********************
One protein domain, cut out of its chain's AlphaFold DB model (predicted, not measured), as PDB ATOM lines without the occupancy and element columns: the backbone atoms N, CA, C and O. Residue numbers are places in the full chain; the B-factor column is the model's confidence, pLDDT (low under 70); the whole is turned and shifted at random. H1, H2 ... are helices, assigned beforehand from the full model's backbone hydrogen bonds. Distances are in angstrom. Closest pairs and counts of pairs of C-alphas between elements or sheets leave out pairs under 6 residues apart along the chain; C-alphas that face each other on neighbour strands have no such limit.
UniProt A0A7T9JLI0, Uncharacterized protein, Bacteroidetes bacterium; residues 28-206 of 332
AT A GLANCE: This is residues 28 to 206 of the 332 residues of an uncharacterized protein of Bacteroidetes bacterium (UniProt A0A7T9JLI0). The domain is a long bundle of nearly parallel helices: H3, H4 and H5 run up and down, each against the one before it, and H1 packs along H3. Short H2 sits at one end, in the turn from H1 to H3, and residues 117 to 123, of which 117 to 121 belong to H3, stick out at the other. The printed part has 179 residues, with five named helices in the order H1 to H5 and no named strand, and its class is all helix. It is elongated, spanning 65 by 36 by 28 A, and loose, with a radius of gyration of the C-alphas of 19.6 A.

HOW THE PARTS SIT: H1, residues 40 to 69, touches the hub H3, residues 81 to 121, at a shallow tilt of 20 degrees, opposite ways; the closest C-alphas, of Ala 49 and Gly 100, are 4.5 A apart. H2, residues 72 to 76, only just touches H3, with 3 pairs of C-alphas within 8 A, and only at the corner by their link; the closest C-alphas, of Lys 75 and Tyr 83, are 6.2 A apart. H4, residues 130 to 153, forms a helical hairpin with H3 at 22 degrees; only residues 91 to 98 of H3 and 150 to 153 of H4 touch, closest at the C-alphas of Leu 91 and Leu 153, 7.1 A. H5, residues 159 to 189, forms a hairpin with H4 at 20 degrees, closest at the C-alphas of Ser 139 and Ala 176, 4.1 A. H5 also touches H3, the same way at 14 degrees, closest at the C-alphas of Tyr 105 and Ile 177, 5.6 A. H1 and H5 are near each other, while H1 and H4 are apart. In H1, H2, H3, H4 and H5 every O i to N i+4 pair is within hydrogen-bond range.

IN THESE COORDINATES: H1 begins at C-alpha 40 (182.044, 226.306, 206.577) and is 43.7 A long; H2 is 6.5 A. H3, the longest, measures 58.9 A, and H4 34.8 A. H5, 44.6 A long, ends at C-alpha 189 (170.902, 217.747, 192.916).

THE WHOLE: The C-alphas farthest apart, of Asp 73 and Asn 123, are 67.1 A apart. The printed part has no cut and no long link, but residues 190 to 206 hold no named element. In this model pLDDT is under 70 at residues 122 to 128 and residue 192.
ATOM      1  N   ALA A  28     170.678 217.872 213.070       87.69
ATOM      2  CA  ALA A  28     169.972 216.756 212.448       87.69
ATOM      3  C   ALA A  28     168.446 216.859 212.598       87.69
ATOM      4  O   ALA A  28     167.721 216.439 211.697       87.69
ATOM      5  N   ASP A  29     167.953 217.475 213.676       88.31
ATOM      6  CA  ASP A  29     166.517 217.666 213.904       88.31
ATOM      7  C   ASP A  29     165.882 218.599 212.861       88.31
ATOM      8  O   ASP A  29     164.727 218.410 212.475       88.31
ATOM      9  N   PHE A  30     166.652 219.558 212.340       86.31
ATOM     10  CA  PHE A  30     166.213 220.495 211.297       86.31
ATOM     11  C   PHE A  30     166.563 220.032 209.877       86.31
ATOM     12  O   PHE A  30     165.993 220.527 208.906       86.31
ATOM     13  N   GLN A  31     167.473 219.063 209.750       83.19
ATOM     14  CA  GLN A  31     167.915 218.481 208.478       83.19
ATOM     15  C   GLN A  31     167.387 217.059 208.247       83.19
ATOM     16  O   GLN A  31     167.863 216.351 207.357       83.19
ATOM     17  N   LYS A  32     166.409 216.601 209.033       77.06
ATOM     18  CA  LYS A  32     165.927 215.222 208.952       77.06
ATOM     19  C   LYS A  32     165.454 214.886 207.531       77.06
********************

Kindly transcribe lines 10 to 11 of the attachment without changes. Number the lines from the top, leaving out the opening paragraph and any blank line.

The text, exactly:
ATOM      5  N   ASP A  29     167.953 217.475 213.676       88.31
ATOM      6  CA  ASP A  29     166.517 217.666 213.904       88.31